The most strikingly successful project bond to have been launched in the UK over the last year, however, had nothing to do with PFI. This was a £286m 25 year facility to finance the construction of Enron's 790MW combined cycle gas turbine power station at Sutton Bridge in Lincolnshire, 140km north of London.

While bond financing had been used to support projects in the UK in the past -- most notably in the cases of the £198m bond for Kilroot power station in Northern Ireland in 1994 and the £400m transaction for First Hydro in 1996 -- a number of features made the Sutton Bridge financing unique.

First, unlike the Kilroot or First Hydro projects which were both post-construction bonds, the Sutton Bridge deal represented the first occasion on which the capital market had shown a willingness to take on pre-construction risk.

"Sutton Bridge was a complex project bond," says Sue Dale of the asset finance group at Barclays Capital in London. "It was the first bond to finance a greenfield power station and took on true merchant risk."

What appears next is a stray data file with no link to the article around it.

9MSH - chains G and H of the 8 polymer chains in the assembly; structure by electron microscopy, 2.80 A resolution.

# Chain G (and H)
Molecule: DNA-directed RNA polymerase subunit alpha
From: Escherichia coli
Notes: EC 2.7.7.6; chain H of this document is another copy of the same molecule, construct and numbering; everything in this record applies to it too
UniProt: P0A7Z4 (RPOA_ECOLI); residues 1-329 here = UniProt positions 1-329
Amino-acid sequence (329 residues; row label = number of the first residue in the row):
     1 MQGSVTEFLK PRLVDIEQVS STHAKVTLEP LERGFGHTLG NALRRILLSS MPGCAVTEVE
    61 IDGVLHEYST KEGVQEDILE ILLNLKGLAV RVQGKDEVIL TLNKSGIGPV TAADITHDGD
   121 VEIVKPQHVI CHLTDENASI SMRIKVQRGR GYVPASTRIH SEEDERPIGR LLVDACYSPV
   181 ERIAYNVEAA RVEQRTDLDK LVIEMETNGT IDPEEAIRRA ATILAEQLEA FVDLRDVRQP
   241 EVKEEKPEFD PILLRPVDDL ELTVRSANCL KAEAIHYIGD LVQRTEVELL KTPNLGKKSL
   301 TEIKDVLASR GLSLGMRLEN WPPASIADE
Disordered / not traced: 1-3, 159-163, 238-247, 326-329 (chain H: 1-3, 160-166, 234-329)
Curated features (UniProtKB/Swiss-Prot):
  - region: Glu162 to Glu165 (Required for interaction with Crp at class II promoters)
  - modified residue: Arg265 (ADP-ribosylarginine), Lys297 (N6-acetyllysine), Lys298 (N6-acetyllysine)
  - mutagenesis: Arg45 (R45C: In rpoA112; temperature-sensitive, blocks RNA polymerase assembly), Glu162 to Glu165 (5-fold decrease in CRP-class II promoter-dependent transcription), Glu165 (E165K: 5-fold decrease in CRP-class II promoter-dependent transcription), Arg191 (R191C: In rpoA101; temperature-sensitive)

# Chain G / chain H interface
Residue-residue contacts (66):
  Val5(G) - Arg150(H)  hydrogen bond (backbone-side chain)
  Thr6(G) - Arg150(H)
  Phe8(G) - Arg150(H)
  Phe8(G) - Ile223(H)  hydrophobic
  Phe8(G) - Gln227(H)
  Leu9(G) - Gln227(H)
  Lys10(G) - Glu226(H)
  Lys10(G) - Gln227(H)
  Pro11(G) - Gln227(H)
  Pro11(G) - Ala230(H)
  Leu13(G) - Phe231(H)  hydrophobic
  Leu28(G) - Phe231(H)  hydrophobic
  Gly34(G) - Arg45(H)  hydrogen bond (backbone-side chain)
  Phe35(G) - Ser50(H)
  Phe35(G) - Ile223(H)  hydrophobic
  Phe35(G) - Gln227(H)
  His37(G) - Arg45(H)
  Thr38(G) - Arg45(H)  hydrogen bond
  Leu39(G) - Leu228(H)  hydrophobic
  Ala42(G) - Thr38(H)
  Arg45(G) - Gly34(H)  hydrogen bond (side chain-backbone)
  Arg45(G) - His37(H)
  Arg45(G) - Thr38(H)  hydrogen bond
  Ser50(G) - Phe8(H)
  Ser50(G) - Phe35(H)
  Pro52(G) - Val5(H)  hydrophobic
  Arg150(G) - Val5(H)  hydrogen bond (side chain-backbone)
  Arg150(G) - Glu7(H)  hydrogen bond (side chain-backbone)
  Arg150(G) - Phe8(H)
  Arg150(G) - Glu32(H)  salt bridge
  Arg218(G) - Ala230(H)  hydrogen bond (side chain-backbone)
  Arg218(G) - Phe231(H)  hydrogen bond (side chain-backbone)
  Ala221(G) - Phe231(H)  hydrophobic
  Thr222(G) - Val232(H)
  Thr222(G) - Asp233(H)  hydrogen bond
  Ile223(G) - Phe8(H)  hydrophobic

Second, the Sutton Bridge transaction was the first project bond to have been offered in two tranches aimed simultaneously at investors on either side of the Atlantic.

Arranged by an appropriately Anglo-American duo of BZW and Merrill Lynch, the bond -- rated Baa3 by Moody's and BBB by Standard & Poor's -- was split into a £195m sterling bond with an 8.625% coupon and a $150m Rule 144A tranche offering a 7.97% coupon, both of which are due in 2022.

The two-tranche aspect was the feature of the issue which plainly generated most excitement on the part of both its arrangers, although some competitors seem to have some reservations.